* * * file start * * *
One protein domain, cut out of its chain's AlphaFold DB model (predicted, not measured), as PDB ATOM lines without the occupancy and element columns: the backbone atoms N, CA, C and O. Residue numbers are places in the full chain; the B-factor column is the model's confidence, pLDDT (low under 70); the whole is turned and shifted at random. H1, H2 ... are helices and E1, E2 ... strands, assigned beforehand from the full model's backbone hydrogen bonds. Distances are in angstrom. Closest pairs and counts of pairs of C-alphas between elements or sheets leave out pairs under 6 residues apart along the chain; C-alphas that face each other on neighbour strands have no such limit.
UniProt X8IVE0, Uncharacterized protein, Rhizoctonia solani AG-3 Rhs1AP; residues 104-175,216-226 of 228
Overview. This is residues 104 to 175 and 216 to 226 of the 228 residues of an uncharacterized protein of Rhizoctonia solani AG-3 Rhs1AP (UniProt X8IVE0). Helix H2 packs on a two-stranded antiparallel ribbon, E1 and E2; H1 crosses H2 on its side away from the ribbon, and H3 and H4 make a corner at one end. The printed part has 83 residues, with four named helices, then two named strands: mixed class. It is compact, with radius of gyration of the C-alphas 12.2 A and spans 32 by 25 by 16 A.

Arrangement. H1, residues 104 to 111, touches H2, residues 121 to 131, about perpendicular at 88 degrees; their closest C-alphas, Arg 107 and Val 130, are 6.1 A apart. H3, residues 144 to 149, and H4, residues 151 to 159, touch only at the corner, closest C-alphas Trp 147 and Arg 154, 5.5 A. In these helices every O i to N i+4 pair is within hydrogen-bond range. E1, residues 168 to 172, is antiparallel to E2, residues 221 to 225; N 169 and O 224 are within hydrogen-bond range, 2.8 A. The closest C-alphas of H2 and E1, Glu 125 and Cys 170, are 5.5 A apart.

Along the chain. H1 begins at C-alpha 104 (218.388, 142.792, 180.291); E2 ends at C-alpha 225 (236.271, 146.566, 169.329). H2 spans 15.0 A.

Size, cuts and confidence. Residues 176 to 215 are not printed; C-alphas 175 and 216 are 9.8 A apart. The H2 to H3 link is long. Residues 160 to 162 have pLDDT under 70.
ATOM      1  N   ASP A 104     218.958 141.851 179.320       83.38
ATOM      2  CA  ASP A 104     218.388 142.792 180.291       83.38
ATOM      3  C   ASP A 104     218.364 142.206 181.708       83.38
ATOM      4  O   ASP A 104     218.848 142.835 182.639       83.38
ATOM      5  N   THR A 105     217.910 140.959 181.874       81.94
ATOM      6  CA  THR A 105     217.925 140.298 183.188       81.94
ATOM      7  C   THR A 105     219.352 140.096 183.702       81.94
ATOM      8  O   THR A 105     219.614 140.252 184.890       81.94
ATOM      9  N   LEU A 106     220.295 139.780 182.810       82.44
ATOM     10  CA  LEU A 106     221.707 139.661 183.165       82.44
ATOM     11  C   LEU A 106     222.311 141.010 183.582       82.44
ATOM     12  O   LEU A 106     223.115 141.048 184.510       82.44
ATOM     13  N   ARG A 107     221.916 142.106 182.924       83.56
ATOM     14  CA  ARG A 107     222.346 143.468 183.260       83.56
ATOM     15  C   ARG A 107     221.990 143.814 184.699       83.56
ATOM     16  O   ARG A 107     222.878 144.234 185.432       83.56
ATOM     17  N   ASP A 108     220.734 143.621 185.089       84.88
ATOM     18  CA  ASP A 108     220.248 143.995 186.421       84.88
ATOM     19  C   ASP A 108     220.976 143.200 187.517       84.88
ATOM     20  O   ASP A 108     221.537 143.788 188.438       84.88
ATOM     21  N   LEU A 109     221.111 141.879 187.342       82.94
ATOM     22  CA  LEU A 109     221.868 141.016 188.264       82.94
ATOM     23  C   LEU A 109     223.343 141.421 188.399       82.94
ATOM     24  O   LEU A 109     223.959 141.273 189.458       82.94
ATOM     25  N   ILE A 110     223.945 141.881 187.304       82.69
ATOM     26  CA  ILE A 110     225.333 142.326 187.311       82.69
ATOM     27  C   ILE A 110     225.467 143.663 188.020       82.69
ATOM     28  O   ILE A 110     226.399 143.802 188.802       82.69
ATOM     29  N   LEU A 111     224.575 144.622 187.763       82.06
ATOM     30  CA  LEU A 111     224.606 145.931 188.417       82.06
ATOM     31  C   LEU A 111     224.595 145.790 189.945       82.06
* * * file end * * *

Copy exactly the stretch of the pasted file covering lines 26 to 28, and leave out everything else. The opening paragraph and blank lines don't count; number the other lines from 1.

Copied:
ATOM     21  N   LEU A 109     221.111 141.879 187.342       82.94
ATOM     22  CA  LEU A 109     221.868 141.016 188.264       82.94
ATOM     23  C   LEU A 109     223.343 141.421 188.399       82.94